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story morning. a u.s. military official says the body of seven sailors who went missing after a navy warship collided with a mernlt vessel off the coast of japan have been found.mernlt vessel off the coast of japan have been found.emernlt vessel off the coast of japan have been found.mermernlt vesse of japan have been found.cmernl of japan have been found.hmernlt of japan have been found.amernl coast of japan have been found. coast of japan have been found. coast of japan have been found.t vessel off the coast of japan have been found. our deepest sympathies go out to the families of those ship mates. our concern for the families and the notification process, i will decline to state how many we have found at this time. we owe it to the families and friends of the ship mates and hope you can respect this process. >> naval official says there was significant damage to the "uss fitzgerald" including a big gash under the water line and both the coast guard and navy are expected to launch investigations. attorneys on both sides are now talking about the cosby mistrial. andrea constand's lawyer told cnn she was knot surprisnot sure outcome but thanks to the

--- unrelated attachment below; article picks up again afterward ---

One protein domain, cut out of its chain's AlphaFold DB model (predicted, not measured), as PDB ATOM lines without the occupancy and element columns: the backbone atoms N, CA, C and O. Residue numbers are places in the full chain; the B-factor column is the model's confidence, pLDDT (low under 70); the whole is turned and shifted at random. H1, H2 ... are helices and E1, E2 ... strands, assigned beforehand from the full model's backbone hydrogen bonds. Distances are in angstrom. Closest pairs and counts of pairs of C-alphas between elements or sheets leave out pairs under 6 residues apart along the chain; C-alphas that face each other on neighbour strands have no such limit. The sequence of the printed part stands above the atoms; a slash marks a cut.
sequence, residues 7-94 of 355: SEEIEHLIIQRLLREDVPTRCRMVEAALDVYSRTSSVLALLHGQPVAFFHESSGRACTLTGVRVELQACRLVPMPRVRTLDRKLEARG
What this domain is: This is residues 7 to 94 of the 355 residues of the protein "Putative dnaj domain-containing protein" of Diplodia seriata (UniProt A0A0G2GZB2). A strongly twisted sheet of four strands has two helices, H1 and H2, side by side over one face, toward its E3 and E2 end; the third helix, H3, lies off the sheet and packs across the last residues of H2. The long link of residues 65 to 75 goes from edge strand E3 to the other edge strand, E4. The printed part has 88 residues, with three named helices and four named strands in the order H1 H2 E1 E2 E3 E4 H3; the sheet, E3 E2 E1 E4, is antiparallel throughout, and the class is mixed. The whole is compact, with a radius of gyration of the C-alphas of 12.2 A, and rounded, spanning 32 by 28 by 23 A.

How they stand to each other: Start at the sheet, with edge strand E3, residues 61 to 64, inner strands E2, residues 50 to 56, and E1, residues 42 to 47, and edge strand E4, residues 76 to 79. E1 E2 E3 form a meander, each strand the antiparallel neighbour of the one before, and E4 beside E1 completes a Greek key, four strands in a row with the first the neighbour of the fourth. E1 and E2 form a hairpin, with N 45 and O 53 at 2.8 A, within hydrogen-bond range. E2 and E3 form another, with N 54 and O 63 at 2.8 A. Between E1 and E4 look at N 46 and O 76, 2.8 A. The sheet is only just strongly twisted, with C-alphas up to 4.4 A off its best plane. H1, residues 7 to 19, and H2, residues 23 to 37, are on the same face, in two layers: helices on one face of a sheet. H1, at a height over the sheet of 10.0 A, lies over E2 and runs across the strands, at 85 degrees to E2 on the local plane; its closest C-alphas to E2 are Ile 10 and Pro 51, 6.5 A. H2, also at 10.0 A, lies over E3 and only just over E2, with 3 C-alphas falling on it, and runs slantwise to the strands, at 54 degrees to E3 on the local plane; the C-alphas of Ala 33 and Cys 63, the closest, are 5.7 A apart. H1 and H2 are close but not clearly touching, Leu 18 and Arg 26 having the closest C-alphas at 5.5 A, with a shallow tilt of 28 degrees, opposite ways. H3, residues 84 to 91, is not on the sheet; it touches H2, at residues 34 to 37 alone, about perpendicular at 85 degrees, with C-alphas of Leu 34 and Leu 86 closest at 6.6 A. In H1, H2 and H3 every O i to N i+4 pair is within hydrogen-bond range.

diligence of the jury. >> in an exclusive interview with cnn's jean casarez, cosby's attorney is worried about the entertainer's health. >> i have been greatly concerned for his health. i don't know that i'll ever see 79, but if i do, i don't know that i could survive what he survived this week. i've been trying cases for 30 years. and it was difficult for me and i have no idea how he managed to sit in a room and endure while strangers were deciding his destiny and his fate. i think it did take a tremendous toll on him. any time you start a trial and end a trial with your client being presumed innocent, it can't be a loss. having said that, there are no winners here. we tried a case for a week. a jury deliberated for 50 some hours without a verdict. but, you know, as i've said many times before, as long as you can